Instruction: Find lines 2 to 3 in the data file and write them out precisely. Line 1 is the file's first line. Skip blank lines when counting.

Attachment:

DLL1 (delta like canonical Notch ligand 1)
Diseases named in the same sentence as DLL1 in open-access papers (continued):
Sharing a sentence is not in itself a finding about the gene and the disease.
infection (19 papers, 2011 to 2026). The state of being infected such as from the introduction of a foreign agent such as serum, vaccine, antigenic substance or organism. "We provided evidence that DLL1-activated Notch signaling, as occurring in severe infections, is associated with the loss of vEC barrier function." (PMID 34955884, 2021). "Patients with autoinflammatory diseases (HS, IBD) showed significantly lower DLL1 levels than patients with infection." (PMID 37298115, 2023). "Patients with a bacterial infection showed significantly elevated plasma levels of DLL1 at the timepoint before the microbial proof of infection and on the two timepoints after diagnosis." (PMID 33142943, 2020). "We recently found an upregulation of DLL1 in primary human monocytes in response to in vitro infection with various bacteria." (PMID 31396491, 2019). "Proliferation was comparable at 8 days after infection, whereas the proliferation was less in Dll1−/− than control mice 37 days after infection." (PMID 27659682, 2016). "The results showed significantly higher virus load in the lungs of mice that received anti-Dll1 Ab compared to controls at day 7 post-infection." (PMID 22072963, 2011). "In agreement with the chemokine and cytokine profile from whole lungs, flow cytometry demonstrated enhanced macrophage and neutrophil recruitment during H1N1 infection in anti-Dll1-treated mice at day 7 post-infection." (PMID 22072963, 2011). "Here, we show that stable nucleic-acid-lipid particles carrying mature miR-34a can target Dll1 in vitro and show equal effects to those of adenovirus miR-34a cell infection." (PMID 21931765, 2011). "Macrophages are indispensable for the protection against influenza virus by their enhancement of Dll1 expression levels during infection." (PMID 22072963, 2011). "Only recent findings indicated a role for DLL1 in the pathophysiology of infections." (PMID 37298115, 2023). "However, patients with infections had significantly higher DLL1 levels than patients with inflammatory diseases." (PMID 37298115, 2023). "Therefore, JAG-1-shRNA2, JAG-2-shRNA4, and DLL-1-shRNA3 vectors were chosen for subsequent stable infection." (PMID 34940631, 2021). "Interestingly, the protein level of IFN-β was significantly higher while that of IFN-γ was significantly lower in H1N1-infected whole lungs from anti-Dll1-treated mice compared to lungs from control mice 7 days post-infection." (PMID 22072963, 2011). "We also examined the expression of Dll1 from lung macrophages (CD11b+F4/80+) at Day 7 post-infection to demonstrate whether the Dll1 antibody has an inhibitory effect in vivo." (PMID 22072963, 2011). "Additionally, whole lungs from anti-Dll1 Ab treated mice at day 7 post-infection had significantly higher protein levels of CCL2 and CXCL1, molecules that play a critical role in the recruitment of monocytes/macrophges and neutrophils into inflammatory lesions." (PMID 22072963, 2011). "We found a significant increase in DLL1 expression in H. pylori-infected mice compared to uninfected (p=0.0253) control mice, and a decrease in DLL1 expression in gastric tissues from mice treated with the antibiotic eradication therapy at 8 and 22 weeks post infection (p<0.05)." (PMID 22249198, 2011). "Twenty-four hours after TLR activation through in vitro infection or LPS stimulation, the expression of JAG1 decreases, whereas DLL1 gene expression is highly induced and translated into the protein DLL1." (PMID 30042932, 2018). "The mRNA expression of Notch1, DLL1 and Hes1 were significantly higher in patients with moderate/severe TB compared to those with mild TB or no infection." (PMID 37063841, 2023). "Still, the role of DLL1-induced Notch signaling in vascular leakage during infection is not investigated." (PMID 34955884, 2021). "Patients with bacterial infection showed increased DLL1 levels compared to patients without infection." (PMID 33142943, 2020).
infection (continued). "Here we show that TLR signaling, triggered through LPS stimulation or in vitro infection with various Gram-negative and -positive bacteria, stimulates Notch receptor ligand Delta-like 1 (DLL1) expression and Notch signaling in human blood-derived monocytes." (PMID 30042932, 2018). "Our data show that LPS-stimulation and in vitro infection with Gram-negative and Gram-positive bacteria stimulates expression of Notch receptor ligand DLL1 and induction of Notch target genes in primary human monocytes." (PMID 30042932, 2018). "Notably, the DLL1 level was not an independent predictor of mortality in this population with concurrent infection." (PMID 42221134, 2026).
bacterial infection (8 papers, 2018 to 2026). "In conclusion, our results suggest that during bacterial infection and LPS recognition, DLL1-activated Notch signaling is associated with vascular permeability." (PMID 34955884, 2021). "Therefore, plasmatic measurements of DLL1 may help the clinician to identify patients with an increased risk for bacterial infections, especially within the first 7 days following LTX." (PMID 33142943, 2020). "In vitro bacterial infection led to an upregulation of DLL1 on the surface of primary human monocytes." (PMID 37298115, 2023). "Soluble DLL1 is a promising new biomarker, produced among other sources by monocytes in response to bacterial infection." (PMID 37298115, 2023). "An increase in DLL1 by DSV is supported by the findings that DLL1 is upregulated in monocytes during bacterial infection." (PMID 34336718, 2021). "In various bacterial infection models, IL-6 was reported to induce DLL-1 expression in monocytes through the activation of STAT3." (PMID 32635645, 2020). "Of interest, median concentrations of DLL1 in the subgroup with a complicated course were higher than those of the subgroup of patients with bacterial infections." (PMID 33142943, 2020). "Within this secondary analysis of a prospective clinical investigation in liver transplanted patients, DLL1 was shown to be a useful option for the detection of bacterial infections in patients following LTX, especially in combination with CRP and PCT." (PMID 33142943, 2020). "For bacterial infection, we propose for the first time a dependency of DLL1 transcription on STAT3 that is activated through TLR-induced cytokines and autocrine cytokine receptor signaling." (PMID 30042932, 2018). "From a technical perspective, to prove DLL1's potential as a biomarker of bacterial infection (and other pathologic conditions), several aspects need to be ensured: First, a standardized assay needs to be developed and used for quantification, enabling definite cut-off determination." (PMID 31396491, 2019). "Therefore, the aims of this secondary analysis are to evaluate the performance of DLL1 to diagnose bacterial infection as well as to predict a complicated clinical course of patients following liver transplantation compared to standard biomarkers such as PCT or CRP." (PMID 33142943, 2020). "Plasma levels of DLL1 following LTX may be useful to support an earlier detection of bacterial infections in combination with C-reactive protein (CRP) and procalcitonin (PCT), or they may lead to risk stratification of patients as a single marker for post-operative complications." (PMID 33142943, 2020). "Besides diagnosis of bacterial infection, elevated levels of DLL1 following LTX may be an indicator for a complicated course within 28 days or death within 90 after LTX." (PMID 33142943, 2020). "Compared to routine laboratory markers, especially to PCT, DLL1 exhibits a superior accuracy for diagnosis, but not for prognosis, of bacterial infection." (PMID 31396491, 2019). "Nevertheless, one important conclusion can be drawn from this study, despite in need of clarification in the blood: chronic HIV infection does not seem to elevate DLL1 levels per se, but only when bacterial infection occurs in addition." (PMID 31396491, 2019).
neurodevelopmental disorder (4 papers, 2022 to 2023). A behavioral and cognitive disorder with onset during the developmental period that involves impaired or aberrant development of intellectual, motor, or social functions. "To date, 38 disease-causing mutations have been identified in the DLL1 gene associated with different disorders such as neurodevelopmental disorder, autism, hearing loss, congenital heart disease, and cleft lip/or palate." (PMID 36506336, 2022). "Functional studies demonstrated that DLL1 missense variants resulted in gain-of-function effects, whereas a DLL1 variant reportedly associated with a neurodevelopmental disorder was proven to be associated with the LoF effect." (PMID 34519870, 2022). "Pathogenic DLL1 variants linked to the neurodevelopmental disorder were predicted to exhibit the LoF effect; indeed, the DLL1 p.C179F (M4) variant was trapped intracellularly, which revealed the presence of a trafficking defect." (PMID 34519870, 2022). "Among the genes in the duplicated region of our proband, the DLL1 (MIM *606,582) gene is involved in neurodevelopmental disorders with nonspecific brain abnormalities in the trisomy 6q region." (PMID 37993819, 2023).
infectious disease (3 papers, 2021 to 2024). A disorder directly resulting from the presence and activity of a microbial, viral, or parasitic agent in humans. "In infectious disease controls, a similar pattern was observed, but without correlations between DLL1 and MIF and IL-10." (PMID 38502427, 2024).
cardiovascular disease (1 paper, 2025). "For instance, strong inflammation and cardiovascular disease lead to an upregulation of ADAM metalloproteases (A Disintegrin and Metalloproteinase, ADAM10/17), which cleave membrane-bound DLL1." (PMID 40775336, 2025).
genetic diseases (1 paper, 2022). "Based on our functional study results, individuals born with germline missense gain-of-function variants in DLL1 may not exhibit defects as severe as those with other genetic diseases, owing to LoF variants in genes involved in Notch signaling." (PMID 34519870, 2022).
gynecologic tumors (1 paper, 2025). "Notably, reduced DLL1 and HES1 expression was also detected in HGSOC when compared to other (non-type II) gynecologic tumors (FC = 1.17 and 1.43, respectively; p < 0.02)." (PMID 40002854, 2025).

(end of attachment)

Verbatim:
Diseases named in the same sentence as DLL1 in open-access papers (continued):
Sharing a sentence is not in itself a finding about the gene and the disease.